Desperately seeking best practice on Non Commercial / contrived

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  • #38852
    sharonwarner
    Participant

    I have just returned from a FtT where the Judge upheld the appeal against our decision to refuse HB on the grounds of non commerciality.

    Now in all honesty, I think that this was the right decision on the basis of information only given to me at the hearing.

    This is the 3rd case that I have taken to FtT in 12 months and the appeal has been upheld in 2 of the 3 cases which shows me that we are making the wrong decisions which concerns me. As all these cases have taken nearly 14 months to be heard and I am concerned about the effect that these decisions are having on the claimants who may lose their accommodation as a result of what could be the wrong decision.

    I was wondering if anyone out there has any guidance or best practice guides for cases like this – do you have a list of questions to ask, interview the claimant / landlord, do you consider the arrears / level of rent or not? What level of information do you seek to obtain before you make such a decision? The judge criticised us today for not writing to the landlord again following her letter in support of the claim but serving notice on the tenant.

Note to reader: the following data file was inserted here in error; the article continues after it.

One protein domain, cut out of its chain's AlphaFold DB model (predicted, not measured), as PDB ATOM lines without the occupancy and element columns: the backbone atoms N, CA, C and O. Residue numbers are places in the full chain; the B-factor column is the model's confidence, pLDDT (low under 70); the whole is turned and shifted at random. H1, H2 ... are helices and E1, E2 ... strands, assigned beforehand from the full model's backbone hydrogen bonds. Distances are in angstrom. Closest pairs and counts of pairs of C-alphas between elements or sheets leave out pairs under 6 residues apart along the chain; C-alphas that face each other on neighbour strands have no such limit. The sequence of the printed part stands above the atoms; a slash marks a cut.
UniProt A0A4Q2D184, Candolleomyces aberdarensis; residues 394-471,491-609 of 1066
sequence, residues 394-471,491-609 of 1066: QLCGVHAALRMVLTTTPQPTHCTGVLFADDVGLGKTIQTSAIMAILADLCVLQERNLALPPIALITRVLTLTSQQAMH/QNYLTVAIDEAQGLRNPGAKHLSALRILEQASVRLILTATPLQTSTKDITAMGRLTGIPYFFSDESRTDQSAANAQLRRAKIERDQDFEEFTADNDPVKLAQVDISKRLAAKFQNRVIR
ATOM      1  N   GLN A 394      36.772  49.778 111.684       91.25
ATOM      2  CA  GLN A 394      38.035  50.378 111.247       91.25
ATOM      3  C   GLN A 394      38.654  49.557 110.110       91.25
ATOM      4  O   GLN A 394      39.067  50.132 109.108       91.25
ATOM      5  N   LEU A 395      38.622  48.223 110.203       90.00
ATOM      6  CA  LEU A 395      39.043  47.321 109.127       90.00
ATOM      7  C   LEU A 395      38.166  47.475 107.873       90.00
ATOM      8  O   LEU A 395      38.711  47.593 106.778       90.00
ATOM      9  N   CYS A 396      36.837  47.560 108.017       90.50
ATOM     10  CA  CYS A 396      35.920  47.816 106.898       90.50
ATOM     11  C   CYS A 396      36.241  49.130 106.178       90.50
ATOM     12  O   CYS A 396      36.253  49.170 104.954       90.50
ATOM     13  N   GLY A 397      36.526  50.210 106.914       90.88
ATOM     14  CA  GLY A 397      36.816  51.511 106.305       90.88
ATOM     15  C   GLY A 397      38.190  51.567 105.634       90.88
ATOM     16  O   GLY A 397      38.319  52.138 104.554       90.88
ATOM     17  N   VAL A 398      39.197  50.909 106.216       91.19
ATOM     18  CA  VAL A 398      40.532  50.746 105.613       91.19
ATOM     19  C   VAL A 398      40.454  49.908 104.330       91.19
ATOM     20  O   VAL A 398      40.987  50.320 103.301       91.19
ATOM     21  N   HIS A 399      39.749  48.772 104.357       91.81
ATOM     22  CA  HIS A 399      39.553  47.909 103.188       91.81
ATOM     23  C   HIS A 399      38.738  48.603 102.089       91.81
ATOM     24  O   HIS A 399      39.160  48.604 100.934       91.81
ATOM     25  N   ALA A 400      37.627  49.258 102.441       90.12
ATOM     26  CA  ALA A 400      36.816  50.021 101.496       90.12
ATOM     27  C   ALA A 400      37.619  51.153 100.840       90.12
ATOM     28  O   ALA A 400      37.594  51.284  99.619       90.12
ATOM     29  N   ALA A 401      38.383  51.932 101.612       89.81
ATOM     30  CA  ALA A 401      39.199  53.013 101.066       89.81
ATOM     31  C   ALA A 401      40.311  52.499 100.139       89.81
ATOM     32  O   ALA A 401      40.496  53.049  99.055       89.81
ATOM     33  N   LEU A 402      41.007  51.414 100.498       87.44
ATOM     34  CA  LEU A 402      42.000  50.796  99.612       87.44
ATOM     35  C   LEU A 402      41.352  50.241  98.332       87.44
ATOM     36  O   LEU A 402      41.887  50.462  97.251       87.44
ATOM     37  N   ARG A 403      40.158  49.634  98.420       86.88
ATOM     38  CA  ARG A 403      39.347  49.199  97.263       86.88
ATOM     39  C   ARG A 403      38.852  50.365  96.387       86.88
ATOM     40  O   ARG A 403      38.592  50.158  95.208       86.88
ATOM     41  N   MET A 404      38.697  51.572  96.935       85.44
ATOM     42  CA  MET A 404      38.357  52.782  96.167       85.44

I am really just looking to write a new procedure for my assessors which makes sure that they are making the right decisions and meaning that I don’t look like a muppet again in front of the Chair! Any help would be most appreciated.

    #109967
    walmslm
    Participant

    3 cases in 12 months, with a 33% “success” rate in a notoriously hard area to prove sounds like quite good stats to me 🙂

    One thing I would always look out for in these cases is whether or not the assessors are aware of the full spectrum of decisions that may apply in these cases. So before considering the issue of commerciality, are they also fully trained in the issue of liability? Do they know how to spot a sham tenancy?

    We have also found in the past that that a template letter asking a number of common questions helps assessors when they are obtaining further information from the customers. Of course you really have to stress the importance of treating each cases individually though.

    Another area that is quite successful, although tends to be unpopular depending on how your assessment team is set up, is calling these customers in for face to face interviews rather than trying to gather all the information via post. This often opens up new avenues depending on answers given by the customer and is usually a lot more productive than having a “paper tennis match” with the customer 🙂

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